Frustrated by the lack of progress on an administrative remedy, the Board of County Commissioners will consider legal options to address CBRA during the board’s next regular meeting.

Frustrated by the lack of progress on an administrative remedy, the Board of County Commissioners will consider legal options to address CBRA during the board’s next regular meeting.

The Coastal Barrier Resources Act (CBRA), passed by Congress and implemented in the early 1980s, has been a thorn in the side of the board, and south Gulf County residents, for at least the past two decades.

CBRA aims to limit coastal development by greatly restricting the administration of federal funds; most specifically for the typical property owner that means limits on access to federal flood insurance.

Flood insurance which is required, in the vast majority of cases, for a mortgage.

At one time over the past 15 years, the private market for flood insurance all but dried up in Gulf County; according to Dr. Pat Hardman, president of the Coastal Community Association of South Gulf County, construction has slowed at times due to the impacts of CBRA.

And the county has argued for most of the past two decades that St. Joseph Peninsula, and later Indian Pass, should never have been included within a CBRA zone.

County administrator Don Butler told commissioners last week that the local implementation of CBRA seemed to have occurred with little public mention or debate.

There were no public meetings, he noted; public outcry in Franklin County, in significant measure, resulted in a large chunk of St. George Island, a barrier island, being excluded from a CBRA zone.

And as the Federal Emergency Management Agency (FEMA) redrew flood maps over the years, more and more of the peninsula and Indian Pass have been excluded from development.

“CBRA has chipped away at our ability to move (forward) and develop,” Butler said.

The county was able to lobby FEMA for amendments to flood maps which returned “90 percent” of what had been lost, Butler added, but the impacts continue.

The proverbial straw came with the arrival of impacts from Hurricane Gustav in 2009, less than a year after the completion of a beach restoration project.

The storm took $15 million worth of the $26 million in sand that went into the restoration.

FEMA agreed to pay the bill.

However, the U.S. Fish and Wildlife Service and subsequently the Dept. of Interior overruled, saying the money should not be disbursed.

“There is an exception in the law for beach restoration,” said Warren Yeager, former commissioner representing the south coastal areas. “FEMA laid that out to Fish and Wildlife.

“If (reimbursement) had happened you would not be here now trying to remove the CBRA. The people of Gulf County would be far better off.”

The county lost two subsequent appeals of the Dept. of Interior decision.

“That’s when we started to think this CBRA has us screwed up,” Butler said.

The issue has had congressional exposure, with the county officials testifying before a subcommittee of the U.S. House of Representatives and prior Congressmen Allen Boyd and Steve Southerland both filing bills.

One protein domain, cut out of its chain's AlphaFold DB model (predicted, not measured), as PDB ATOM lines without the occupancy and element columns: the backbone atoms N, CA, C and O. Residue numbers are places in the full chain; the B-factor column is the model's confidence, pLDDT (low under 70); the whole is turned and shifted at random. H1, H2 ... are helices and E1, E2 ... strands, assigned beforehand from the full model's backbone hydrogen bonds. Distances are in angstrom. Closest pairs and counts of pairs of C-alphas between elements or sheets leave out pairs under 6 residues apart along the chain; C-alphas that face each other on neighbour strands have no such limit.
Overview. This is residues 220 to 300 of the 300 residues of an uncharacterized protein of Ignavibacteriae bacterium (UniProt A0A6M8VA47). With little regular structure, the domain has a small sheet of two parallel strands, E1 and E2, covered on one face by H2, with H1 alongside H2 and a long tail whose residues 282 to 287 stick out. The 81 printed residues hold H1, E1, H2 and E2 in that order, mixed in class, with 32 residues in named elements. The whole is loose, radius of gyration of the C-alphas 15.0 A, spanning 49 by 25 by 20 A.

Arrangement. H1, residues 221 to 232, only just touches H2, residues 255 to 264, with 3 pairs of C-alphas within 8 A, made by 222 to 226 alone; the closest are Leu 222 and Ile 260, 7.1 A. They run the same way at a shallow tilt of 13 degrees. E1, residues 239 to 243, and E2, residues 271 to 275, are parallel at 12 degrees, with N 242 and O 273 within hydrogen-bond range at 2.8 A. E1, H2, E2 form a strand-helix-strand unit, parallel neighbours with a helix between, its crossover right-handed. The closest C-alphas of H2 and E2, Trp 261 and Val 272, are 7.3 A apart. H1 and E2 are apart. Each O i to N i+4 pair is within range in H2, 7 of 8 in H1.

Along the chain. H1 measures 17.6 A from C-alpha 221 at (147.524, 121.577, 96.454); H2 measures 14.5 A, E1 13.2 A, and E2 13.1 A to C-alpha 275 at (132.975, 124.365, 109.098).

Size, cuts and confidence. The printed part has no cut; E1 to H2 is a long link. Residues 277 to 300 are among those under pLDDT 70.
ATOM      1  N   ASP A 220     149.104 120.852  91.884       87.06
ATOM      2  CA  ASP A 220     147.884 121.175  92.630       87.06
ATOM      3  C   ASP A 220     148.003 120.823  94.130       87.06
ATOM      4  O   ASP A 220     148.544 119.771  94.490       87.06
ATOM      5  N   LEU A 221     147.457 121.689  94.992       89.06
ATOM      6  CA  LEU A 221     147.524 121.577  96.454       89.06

Southerland’s reached committee, but neither reached the House floor nor ever had a U.S. Senate companion bill, all but assuring the measure would go nowhere.

The failure of the Southerland bill was particularly frustrating for county officials as the request was to remove just 900 acres of the 46,000 acres in the county that are included in a CBRA zone.

The county’s argument is that CBRA should never have been a factor in Gulf County based on two key benchmarks: there aleady existed an array of infrastructure and building density at the time CBRA was implemented met the standards for not being included.

Or, at least that is the county’s interpretation of the conditions that existed.

“It boils down to interpretation and (the federal government’s) interpretation does not come down in our favor,” Butler said.

At this point, Butler said, given the money and time the county has expended lobbying Washington and regional offices in Atlanta, staff sees two choices.

One is do nothing and walk away.

The other is an alternative option, which county attorney Jeremy Novak said was “legal review.”

Novak said he would provide the board with legal options along with the potential costs and needed budget amendments at the Feb. 21 meeting.

Hardman urged commissioners to consider the economics.

“Forty-two percent of the county’s taxable value is in a CBRA area,” Hardman said. “If that goes down there you have problems.

“You have economic reasons to do this for the whole county. It’s the right thing to do.”

Yeager urged commissioners to consider the environmental stewardship that the county has demonstrated to its federal partners in the form of height restrictions, setbacks, and density requirements.

“Gulf County has been stewards and it is disheartening to have the lack of cooperation from our federal partners,” Yeager said. “The agencies are out of bounds and answering to no one.”